In 2005, Mr. Jobs gave an opening address at Stanford, citing Mr. Brand as a major influence in his life and explaining what “Whole Earth” was to a younger generation: “It was a bit like Google in paperback form, 35 years before Google came along,” he said. “It was idealistic and packed with useful tools and great ideas.”
mr. Brand coined the term “personal computer” in 1974, several years after writing an article for Rolling Stone that painted a picture of the future of the digital world. Computers, he predicted, would be the next major trend after psychedelic drugs: “That’s good news, perhaps the best since psychedelics. It is far from the trail of the ‘Computers – Threat or Threat?’ school of liberal criticism, but surprisingly in line with the romantic fantasies of the ancestors of science,” he wrote.
Now mr. Brand, considered by many to be one of the nation’s preeminent futurists, is working to help build that 10,000-year clock — a path to what he believes will be a long-term future for civilization.
Mr. Brand has long had an uncanny knack for spotting trends early on or appearing in the middle as a high-IQ Forrest Gump, then off to the next big thing just when everyone else is catching up.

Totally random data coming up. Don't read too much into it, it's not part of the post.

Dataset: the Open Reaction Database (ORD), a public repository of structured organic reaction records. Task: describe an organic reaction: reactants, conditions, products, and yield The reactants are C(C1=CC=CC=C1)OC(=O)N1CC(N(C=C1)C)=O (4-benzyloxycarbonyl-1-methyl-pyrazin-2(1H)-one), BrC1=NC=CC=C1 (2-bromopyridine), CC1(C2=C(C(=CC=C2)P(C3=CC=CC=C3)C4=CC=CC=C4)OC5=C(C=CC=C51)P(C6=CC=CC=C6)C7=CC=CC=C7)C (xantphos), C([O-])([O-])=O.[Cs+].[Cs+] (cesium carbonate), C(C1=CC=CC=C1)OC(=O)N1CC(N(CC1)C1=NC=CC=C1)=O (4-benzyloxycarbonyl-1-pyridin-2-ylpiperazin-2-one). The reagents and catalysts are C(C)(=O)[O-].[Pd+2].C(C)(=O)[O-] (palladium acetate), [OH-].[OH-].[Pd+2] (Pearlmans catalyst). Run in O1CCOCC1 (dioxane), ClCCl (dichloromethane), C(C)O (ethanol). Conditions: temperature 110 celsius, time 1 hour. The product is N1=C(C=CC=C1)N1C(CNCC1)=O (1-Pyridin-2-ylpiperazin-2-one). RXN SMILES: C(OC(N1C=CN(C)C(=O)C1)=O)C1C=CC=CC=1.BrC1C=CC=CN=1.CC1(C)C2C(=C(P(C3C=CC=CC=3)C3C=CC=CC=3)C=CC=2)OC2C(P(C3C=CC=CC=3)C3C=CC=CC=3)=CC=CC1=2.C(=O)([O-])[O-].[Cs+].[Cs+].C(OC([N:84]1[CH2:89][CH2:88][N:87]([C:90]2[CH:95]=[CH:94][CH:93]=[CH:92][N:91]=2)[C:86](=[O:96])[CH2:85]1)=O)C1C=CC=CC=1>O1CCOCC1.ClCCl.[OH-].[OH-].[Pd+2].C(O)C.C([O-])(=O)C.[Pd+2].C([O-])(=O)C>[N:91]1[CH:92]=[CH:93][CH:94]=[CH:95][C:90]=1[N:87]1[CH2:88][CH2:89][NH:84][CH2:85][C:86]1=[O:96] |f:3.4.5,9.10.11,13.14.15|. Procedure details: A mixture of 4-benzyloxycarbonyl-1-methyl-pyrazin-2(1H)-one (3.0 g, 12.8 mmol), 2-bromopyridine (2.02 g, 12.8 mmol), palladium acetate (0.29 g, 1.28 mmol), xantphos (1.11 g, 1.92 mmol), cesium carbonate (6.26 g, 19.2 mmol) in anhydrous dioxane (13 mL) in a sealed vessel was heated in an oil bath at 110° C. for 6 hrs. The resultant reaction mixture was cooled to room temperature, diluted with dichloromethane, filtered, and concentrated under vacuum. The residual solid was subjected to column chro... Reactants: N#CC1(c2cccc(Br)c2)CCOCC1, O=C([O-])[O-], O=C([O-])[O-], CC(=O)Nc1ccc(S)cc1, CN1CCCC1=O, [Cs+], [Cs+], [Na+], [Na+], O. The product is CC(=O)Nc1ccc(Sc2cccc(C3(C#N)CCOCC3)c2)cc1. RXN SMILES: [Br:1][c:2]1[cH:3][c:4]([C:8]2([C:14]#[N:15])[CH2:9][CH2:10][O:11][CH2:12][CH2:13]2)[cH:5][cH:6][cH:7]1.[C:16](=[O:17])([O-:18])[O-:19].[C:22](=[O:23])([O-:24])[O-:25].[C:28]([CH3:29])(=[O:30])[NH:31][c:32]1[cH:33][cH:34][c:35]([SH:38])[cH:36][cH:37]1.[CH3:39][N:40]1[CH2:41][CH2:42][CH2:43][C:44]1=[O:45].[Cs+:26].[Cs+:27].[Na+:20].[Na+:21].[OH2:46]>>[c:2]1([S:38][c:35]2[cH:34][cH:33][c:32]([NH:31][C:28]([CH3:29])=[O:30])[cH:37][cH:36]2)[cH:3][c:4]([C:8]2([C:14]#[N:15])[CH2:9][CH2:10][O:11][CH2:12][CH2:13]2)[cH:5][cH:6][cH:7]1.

For example, in 1967, just as many of his friends were returning to the country to establish communes, Mr. Brand arrived right in the middle of the region soon to be called Silicon Valley. In his journal at the time, he wrote that he lived in Menlo Park “with the intention of making my technology happen here.”
His “Whole Earth Catalog” was subtitled “Access to Tools”, and recently, as the national zeitgeist soured in Silicon Valley, a wide variety of authors, including Franklin Foer in “World Without Mind”, Jill Lepore in “These Truths” and Jonathan Taplin in ‘Move Fast and Break Things’ all have to Mr. Brand referred to as the original technological utopian. His words and ideas, they argue, seduced and inspired the engineers who created the modern digital world.
Mr. Brand, who considers himself a ruthless pragmatist, shudders at the label. “All utopias are dystopias,” he said this month during a conversation in the dilapidated office he has lived on the waterfront in Sausalito, California, since the early 1970s.